Philadelphia, PA – Analytics is all the rage in professional sports. But, while baseball geeks debate WAR and FIP and basketball junkies discuss PER, football analysts are left to sift through national arrest rates in an effort to contextualize the NFL's perceived problems with the law.
Those who deal in logic before emotion understand ex-New England Patriots tight end Aaron Hernandez is not indicative of the league as whole or football players in general but his messy and seemingly out of control personal life has certainly tarnished the shield Roger Goodell protects so vigorously.
That said, the recent arrests of two of the Denver Broncos' top personnel people strikes me as a much bigger problem for the NFL.
Obviously, Tom Heckert and Matt Russell getting pinched for drunk driving inside of four weeks of each other can't be compared to murder allegations, but most can comprehend Hernandez's stupidity is exceedingly rare and certainly no precursor to future behavior.
On the other hand, the NFL has had a consistent problem with people driving while impaired. Moreover, what makes these two specific cases more alarming is the fact these were the "grownups."
Too often we write off issues like this with players to things like naivete and immaturity. Perhaps, a legitimate causal connection but no excuse.
Either way, Heckert and Russell should be long past the wild and crazy days of their youth and as people in positions of power, setting an example for those aforementioned young men who are sometimes prone to making poor decisions.
Russell, Denver's director of player personnel, was arrested last weekend after hitting two cars in Summit County, Colo., first running into a car in Frisco on Saturday evening before rear-ending a police SUV in Breckenridge several minutes later.
"I deeply regret the poor judgment I demonstrated that resulted in my arrest over the weekend," the 40-year-old Russell said. "I apologize to the Denver Broncos, our fans and the National Football League for this inexcusable mistake. I'm ashamed that I represented this region and the Broncos organization in the manner that I did."
The Broncos sounded serious when they issued a statement.
"Our organization is extremely disappointed and concerned with the incident involving Matt Russell," the club said. We immediately expressed our disappointment to Matt, and he is fully aware of the seriousness of this situation. This type of behavior is unacceptable and very troubling. We expect better from all employees, particularly those in leadership positions."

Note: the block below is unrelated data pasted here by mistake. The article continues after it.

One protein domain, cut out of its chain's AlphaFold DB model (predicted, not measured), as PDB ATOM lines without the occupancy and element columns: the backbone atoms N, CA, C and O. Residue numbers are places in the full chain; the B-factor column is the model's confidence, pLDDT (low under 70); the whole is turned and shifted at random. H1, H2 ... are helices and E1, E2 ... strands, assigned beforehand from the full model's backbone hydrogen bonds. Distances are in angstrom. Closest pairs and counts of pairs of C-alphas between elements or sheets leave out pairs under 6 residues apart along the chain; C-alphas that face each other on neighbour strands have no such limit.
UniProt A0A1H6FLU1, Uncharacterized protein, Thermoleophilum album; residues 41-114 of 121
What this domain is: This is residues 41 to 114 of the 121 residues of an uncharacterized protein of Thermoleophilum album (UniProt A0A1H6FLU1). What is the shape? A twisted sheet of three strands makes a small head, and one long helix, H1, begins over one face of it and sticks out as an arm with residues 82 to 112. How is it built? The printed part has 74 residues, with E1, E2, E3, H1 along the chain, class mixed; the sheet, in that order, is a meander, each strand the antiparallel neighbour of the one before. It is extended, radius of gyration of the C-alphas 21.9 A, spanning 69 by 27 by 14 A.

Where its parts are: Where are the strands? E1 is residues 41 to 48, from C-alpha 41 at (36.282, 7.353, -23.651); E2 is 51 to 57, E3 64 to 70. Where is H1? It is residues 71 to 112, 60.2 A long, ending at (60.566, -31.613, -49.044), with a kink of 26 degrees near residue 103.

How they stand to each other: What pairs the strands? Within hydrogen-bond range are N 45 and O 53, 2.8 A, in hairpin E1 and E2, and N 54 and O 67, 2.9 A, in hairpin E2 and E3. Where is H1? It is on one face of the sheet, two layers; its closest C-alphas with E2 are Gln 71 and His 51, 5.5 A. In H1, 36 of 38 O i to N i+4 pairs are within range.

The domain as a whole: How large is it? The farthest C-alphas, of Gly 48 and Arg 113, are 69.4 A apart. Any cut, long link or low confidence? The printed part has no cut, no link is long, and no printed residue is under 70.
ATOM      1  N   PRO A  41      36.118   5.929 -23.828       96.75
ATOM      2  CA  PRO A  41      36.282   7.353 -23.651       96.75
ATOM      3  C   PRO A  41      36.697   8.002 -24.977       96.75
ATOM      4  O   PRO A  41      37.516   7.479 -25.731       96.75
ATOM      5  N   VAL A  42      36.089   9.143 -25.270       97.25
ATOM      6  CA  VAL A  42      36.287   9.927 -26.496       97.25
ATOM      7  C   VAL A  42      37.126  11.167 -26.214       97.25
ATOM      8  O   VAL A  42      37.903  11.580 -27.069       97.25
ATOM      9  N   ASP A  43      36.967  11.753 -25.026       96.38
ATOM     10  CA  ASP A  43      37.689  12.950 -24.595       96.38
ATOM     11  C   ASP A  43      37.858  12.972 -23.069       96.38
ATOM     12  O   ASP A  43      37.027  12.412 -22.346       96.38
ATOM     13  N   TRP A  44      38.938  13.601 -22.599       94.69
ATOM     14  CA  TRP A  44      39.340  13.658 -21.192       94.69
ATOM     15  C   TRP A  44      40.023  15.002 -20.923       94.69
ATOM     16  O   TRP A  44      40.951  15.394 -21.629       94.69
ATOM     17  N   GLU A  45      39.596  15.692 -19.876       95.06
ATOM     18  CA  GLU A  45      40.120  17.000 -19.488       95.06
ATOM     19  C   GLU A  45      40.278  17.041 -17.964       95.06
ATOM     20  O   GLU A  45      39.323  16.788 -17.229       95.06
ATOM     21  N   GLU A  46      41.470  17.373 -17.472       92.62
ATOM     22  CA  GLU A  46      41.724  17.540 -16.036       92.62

Maybe that tersely worded rebuke would have meant a little bit more if not for the fact that shortly thereafter it was revealed that Heckert, the team's director of pro personnel, is facing charges of driving under the influence stemming from a June 11 arrest, less than four weeks before Russell was snared.
"We were made aware of the matter involving Tom Heckert immediately after it occurred and promptly notified the league office," the Broncos said only after Heckert's troubles broke in the media. "His arrest is extremely upsetting, and this situation is being handled internally as well as in coordination with NFL policies. Tom's actions are obviously part of a disturbing pattern of irresponsible behavior that we are aggressively addressing within our organization."
It's now time for the Broncos to prove all that tough talk isn't just lip service.
At the bare minimum, suspensions and fines are certainly warranted, but those kinds of things are punitive and not really addressing the problem, something Denver claims it wants to do:
"One member of the Broncos arrested for driving under the influence is one too many. This type of behavior puts innocent people at risk and cannot be tolerated. While our team and league supply plenty of resources to prevent these situations, it is clear we need to do better. We are thoroughly reviewing the procedures we have in place and will do whatever it takes to enhance their effectiveness going forward."
Here's one vote for that review to look at the fact that most of the league's coaches and personnel people are under enormous pressure and have 80-plus hour work weeks, often sleeping on office couches
To most fans who care about little, save winning, that probably seems like a silly problem with roots firmly planted in ego. It also can quickly morph into a more serious issue, however, one which can result in issues like depression, alcoholism and even failed marriages.
To be fair, in the word of professional sports, football is calculus. Piloting a baseball team is about getting that killer tan, while coaching hoops is all about managing egos. I'll leave it to the puck heads to explain what the hockey higher-ups do.
NFL front office people from this generation wear their work ethic like a badge of honor and look down at members of the fraternity who have the gall to feel a more well-rounded lifestyle might actually contribute to success and longevity in life. Owners have picked up on that disdain and have made it almost mandatory for key employees to be on call 24-7.
There are laws that limit the amount of time airline pilots, truck drivers and doctors work for good reason.
Common sense and perhaps the Broncos should limit people like Heckert's and Russell's.